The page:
Best Trail

A short 1.5-mile roundtrip hike from a river pulloff, Hemmed-In-Hollow is a 210-foot tall waterfall, also accessible on a much more strenuous trek starting on top of the bluff in Compton, Arkansas.

Instagram-worthy Photo

While not technically within the National River boundaries, Hawksbill Crag is an image that shows up on many tourism advertisements for Arkansas.  Go in early November for fall colors.

Tiff on the edge of the famous point in the Buffalo National Forest

Peak Season

The water flows best in the spring and is often not deep enough for paddlers in the river’s upper reaches other times of year.

Hours

https://www.nps.gov/buff/planyourvisit/hours.htm

Fees

None

Road Conditions

Many of the dirt roads are steep due to the park’s rugged backcountry nature and may require high-clearance vehicles when muddy.

Camping

Twelve campgrounds accessible by car, with Tyler Bend and Buffalo Point Campgrounds offering showers.  Backcountry sites mostly reached by canoe or kayak.

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Scott by the waterfall
Hideout Hollow provides an easy hike to a waterfall near Compton, Arkansas.

There were nice fall colors

Explore More – Why is a river in the forests of northern Arkansas named for buffalo (or bison)?

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Organ Pipe Cactus National Monument

Overview

“The green desert” is home to dense stands of saguaros, ocotillos, and its namesake organ pipe cacti.  The monument’s 330,689 acres sit on the Mexican border of Arizona and were recognized as a UNESCO International Biosphere Reserve in 1976.  The park has a reputation for being dangerous, which it can be for NPS Law Enforcement due to its border location, but tourists should encounter no problems while enjoying the beautiful landscape.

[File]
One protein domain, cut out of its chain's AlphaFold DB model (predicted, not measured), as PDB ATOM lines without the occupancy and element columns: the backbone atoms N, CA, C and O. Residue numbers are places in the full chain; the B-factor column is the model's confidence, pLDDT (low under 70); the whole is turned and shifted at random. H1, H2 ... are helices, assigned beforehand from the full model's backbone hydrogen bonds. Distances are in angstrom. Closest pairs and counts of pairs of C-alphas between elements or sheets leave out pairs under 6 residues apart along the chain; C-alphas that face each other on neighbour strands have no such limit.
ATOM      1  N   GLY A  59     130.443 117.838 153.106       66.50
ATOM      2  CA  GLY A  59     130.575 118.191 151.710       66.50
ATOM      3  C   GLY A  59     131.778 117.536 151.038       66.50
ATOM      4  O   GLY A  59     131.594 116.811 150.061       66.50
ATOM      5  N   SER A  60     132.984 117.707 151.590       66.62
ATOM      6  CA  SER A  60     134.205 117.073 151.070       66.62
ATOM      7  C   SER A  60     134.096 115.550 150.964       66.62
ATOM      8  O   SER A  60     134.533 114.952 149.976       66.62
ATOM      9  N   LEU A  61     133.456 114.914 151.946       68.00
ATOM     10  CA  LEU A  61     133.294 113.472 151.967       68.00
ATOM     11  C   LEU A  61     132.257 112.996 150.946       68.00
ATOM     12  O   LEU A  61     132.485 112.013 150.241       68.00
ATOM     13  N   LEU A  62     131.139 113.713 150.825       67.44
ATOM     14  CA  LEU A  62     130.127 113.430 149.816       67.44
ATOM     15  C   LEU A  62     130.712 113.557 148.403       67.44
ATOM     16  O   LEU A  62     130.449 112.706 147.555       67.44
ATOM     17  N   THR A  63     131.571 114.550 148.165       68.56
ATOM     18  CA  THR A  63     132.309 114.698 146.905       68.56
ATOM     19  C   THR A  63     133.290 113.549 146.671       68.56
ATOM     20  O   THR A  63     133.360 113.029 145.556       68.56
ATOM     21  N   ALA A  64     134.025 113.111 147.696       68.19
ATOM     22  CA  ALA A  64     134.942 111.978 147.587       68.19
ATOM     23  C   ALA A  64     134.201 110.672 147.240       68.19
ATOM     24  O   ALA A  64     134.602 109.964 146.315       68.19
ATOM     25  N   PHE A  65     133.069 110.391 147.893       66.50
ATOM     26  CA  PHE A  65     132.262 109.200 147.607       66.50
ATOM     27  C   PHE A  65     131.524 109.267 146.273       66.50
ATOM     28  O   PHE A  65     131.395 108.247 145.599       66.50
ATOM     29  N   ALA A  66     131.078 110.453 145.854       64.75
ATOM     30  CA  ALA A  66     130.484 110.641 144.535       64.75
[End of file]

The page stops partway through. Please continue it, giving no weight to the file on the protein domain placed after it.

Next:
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Highlights

Ajo Mountain Loop, Alamo Canyon, birding, earn an “I Hike For Health” pin

Must-Do Activity

The namesake cactus is more common further south and shares this landscape with 27 other species of cacti, including the famous saguaro.  To see the cacti at their best, I recommend driving the 21-mile dirt road Ajo Mountain Loop in the evening before turning in for the night at the campground.

Best Trail

The National Park Service (NPS) runs a shuttle some mornings to Senita Basin from where you can hike back to the visitor center (with an optional side trip to the abandoned Victoria Mine).

Instagram-worthy Photo

The park’s Ajo Mountains are mostly volcanic rhyolite and their jagged outlines photograph well in the twilight hours with the famous saguaro cactus silhouetted in the foreground.

Saguaros and Diaz Peak

Peak Season

Anytime but summer when temperatures regularly soar above 100°F.

Hours

https://www.nps.gov/orpi/planyourvisit/hours.htm

Fees

$25 per vehicle or America the Beautiful pass

Road Conditions

The highway is paved to Kris Eggle Visitor Center and Twin Peaks Campground, but most of the dirt roads are passable for all vehicles.

Camping

The park has the very nice Twin Peaks Campground (with solar showers) where you can pick up free hiker shuttles that allow for one-way trips back to your tent.  There are also a couple dry campsites (permit required) on Alamo Canyon Road.  A permit is required for backcountry camping.

Lots of organ pipes

A cristate formation on an organ pipe
An organ pipe cactus with a unique cristate formation.

Sunset on the Green Desert

Estes Canyon

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We saw unique bird species like this phainopepla, in addition to Scott’s orioles, Gila woodpeckers, black-throated sparrows, and, of course, ravens.

Explore More – Why is the Visitor Center named for Park Ranger Kris Eggle?

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WONDON WAS HERE